Nicholas’ cloak of peace
Women are often the forgotten victims of conflict, says artist Darcy Nicholas, the former director of Pataka.
His sculpture, Hinerangi – Woman of the Heavens, wears the cloak of peace and directly faces the tomb of the Unknown Warrior in the Pukeahu National War Memorial Park.
The Stokes Valley artist oversaw the creation of Pataka in 1998 and was its director until the end of 2012.
He said he wanted to make a statement about the violence that occurs in war.
‘‘ So many memorials commemorate the men who died, but few remember the women who not only died, but quite often were defiled before they died,’’ Nicholas said.
‘‘It’s important to remember them.’’
Nicholas consulted Waiwhetu weaver Verenoa Hetet for his piece and they talked about what the kakahu, or cloak, was all about – a symbol of peace when conflict ended.
‘‘A women would put her cloak on a soldier – that meant peace – no-one was to touch him.’’
Other nations also wanted to place their own memorials in the park and Nicholas realised the cloak would also symbolise welcome.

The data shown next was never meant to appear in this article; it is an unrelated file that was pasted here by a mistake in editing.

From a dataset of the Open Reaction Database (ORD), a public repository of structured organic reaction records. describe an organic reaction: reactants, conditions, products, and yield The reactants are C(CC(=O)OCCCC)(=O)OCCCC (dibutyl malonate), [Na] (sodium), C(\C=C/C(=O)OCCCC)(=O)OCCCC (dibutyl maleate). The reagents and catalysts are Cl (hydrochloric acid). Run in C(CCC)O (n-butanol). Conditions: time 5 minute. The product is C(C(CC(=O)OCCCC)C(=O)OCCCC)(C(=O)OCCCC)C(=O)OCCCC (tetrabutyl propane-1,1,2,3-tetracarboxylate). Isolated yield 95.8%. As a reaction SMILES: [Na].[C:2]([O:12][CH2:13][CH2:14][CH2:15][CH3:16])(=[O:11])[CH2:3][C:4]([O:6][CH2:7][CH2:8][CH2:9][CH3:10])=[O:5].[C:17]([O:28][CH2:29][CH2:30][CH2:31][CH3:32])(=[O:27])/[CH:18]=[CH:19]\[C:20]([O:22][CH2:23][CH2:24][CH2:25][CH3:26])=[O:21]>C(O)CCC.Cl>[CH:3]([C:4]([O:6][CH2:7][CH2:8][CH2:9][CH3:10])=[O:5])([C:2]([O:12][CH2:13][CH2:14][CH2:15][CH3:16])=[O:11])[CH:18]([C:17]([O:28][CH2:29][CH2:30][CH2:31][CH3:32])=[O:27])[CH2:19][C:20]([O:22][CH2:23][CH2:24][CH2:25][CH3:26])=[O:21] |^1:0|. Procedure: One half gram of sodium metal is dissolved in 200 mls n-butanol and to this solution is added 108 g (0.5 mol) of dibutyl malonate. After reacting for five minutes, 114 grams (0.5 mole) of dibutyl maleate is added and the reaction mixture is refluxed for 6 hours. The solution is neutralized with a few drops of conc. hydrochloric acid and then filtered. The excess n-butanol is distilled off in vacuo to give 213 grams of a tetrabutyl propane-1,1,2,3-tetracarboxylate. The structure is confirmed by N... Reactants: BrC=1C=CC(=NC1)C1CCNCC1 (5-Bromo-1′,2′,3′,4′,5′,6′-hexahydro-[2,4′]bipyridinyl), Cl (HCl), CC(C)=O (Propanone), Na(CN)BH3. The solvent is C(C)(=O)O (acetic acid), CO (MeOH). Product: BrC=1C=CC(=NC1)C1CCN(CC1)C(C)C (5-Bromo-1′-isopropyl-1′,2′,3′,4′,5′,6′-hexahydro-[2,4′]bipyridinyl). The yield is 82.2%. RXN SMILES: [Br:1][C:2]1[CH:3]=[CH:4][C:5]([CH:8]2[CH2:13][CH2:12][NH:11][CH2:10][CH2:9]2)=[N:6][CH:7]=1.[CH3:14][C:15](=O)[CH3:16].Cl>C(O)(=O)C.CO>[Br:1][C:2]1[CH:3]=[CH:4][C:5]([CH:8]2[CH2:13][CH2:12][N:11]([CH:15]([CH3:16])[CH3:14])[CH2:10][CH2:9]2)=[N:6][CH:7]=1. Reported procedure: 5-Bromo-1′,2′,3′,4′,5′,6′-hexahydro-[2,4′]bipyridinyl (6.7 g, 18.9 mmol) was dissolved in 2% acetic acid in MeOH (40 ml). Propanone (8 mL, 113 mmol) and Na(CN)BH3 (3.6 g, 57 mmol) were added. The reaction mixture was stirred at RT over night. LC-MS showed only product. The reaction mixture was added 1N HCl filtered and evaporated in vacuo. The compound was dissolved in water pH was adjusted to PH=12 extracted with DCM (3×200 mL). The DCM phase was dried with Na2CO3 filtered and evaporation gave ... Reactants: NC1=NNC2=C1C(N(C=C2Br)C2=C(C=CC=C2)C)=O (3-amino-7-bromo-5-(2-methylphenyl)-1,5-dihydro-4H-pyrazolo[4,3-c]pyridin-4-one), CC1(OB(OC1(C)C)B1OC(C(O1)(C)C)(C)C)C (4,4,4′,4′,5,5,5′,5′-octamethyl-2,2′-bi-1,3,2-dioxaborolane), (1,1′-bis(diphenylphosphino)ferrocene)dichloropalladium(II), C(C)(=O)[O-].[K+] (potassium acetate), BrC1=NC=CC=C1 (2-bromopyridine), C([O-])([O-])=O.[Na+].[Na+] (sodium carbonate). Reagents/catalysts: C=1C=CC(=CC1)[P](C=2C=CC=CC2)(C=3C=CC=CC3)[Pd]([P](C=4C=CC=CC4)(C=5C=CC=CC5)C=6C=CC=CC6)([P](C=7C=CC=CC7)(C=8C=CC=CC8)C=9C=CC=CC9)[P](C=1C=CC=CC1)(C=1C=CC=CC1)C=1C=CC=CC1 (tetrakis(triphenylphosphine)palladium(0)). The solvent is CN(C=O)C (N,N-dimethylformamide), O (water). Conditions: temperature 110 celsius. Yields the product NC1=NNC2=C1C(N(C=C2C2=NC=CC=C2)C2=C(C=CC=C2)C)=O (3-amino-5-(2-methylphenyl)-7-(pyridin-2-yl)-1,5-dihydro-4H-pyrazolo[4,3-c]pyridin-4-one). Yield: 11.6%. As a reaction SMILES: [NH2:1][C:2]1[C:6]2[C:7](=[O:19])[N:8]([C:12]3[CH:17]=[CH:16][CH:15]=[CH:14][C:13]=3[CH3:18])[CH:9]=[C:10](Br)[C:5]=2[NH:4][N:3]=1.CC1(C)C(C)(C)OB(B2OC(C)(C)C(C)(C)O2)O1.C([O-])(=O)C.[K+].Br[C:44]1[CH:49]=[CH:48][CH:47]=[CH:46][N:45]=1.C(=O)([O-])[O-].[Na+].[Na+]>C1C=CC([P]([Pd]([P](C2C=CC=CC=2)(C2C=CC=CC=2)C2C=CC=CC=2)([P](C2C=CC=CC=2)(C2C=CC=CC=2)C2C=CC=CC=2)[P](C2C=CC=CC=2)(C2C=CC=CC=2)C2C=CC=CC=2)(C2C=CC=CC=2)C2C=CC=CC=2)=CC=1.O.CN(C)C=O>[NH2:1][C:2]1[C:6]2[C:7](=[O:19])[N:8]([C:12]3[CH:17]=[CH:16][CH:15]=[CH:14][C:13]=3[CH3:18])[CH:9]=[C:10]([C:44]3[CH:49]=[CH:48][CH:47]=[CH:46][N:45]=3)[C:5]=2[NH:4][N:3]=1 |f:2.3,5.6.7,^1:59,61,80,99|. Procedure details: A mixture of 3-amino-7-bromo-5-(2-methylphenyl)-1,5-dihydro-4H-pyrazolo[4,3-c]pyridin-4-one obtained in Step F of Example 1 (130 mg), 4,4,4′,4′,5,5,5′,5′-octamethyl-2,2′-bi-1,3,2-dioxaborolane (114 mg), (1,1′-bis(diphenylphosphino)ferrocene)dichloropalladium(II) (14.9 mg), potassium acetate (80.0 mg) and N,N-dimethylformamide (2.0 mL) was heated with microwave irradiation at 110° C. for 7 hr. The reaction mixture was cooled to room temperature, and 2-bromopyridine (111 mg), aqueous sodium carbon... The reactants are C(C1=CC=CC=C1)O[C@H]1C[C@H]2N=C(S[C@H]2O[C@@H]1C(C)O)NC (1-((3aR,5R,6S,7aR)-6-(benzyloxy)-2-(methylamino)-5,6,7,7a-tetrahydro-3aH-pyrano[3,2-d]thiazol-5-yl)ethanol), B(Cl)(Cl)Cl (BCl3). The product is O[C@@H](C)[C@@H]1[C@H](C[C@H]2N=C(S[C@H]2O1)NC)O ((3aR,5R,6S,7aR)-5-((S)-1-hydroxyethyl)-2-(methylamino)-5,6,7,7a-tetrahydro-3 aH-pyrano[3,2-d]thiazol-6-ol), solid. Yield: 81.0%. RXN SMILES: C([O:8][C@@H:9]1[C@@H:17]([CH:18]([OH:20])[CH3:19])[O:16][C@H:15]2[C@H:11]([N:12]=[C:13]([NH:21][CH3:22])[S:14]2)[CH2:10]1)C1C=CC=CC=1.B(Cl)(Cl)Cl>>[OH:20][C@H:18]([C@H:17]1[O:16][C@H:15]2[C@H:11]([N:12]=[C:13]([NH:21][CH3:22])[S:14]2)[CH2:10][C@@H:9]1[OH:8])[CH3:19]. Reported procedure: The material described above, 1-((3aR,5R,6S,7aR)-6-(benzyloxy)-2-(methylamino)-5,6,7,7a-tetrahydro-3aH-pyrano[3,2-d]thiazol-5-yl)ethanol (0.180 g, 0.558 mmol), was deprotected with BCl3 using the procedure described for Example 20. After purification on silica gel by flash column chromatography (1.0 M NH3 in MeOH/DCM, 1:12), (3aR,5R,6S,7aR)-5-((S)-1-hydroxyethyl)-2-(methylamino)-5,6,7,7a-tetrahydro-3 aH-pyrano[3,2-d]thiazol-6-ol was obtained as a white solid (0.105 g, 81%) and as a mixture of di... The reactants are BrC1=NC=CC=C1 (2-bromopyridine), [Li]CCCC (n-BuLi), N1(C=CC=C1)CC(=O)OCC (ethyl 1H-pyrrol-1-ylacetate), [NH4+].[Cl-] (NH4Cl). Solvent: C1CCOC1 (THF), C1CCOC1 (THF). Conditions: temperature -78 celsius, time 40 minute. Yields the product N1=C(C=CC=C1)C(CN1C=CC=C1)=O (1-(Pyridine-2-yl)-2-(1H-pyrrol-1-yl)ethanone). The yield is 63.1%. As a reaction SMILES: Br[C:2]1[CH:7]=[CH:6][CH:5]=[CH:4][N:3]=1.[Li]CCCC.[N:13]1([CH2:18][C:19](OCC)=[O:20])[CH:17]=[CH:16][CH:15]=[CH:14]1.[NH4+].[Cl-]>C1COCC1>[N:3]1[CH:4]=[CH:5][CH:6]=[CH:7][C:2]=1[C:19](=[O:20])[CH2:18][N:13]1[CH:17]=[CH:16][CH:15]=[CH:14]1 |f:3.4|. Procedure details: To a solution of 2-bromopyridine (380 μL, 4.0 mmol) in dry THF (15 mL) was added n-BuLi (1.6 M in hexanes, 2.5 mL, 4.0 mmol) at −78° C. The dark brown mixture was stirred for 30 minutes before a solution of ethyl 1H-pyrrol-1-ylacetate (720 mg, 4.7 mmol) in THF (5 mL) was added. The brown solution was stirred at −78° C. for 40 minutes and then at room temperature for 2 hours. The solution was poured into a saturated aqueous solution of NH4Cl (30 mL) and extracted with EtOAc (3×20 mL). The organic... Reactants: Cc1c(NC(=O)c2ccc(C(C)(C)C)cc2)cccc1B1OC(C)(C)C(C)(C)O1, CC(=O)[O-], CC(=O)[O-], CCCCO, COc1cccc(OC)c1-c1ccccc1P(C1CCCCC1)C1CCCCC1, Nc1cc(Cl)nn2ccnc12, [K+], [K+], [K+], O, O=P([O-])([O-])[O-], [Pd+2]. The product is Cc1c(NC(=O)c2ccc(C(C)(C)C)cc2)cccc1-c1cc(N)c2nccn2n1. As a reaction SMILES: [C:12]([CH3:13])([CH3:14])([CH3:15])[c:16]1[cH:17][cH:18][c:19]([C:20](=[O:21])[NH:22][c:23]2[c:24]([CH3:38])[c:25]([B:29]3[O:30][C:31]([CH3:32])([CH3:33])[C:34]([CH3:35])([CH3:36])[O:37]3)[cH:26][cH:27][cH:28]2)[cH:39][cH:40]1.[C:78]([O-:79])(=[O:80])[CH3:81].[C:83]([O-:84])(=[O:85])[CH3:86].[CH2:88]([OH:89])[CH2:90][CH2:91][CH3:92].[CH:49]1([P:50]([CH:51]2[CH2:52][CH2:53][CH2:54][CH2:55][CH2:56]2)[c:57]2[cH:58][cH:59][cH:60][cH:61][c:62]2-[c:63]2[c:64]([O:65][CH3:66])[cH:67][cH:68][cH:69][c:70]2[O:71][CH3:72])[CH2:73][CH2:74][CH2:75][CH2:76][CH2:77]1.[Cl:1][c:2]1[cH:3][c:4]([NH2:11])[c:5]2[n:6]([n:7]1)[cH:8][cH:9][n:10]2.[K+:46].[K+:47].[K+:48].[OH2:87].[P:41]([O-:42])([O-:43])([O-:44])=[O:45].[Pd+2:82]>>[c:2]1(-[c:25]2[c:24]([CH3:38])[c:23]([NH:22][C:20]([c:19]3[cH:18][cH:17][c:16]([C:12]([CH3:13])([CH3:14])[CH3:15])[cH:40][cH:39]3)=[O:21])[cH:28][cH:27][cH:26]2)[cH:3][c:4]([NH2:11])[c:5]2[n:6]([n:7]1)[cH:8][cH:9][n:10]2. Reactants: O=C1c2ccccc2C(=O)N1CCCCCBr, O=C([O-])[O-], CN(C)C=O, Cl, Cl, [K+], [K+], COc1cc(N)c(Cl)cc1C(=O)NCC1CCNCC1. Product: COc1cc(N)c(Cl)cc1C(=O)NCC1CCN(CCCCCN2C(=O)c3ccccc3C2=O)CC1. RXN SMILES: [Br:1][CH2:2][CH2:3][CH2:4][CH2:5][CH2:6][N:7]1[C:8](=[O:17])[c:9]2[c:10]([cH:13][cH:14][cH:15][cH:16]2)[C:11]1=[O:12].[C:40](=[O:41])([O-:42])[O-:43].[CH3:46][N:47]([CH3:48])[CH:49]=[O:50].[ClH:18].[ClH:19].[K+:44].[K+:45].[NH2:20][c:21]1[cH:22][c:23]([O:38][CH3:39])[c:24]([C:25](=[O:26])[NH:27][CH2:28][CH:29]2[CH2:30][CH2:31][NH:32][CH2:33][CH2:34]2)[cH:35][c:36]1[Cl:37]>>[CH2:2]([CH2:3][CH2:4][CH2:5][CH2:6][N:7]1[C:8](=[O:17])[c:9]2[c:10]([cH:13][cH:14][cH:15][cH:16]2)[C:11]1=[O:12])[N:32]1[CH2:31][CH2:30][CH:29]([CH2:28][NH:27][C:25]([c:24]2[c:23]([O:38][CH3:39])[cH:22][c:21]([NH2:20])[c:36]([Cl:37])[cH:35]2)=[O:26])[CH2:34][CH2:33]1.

Hutt craftsman Brett Rangitaawa cast the bronze and also provided technical advice on its design.
The motif of cloaked women has been a recurring theme throughout the Nicholas’ work.
It was inspired by his childhood memories of his mother in the Waitara Marae, where he was raised.
‘‘Because I was the youngest, I would sit with my brother behind my mother.
‘‘She would always give the kairangi.
‘‘I was always sitting behind her, so that was how she always appeared to me.’’
The top of the kakahu represented the land, he said. The tassels were the tears for those lost in the tribal, colonial and wars around the world.
The poutama designs on the cloak represented pathways soldiers took in their journey to the spirit world.
Some of the pathways were deliberately broken to represent the harshness of war.
Nicholas also had a hand in the selection, commissioning and placement of the other artworks that make up the park.
Rocks represent the mountains from which they were taken.
Ruapehu (the parent mountain), Tongariro ( the warrior mountain, inscribed with depictions of seven warriors, representing the seven canoes and associated tribes) and Taranaki.
The park stands on the site of the prison where the Parihaka leaders were held for two years, labouring to make bricks. Some of those bricks are embedded in a wall bearing the inscription ‘‘Maungarongo kei runga ki te whenua’’ – peace across the land.
Darcy Nicholas with his bronze sculpture Hinerangi – Woman of the Heavens at Pukeahu National War Memorial Park.
Hinerangi – Woman of the Heavens represents all the women killed in tribal conflicts, colonial wars and world wars.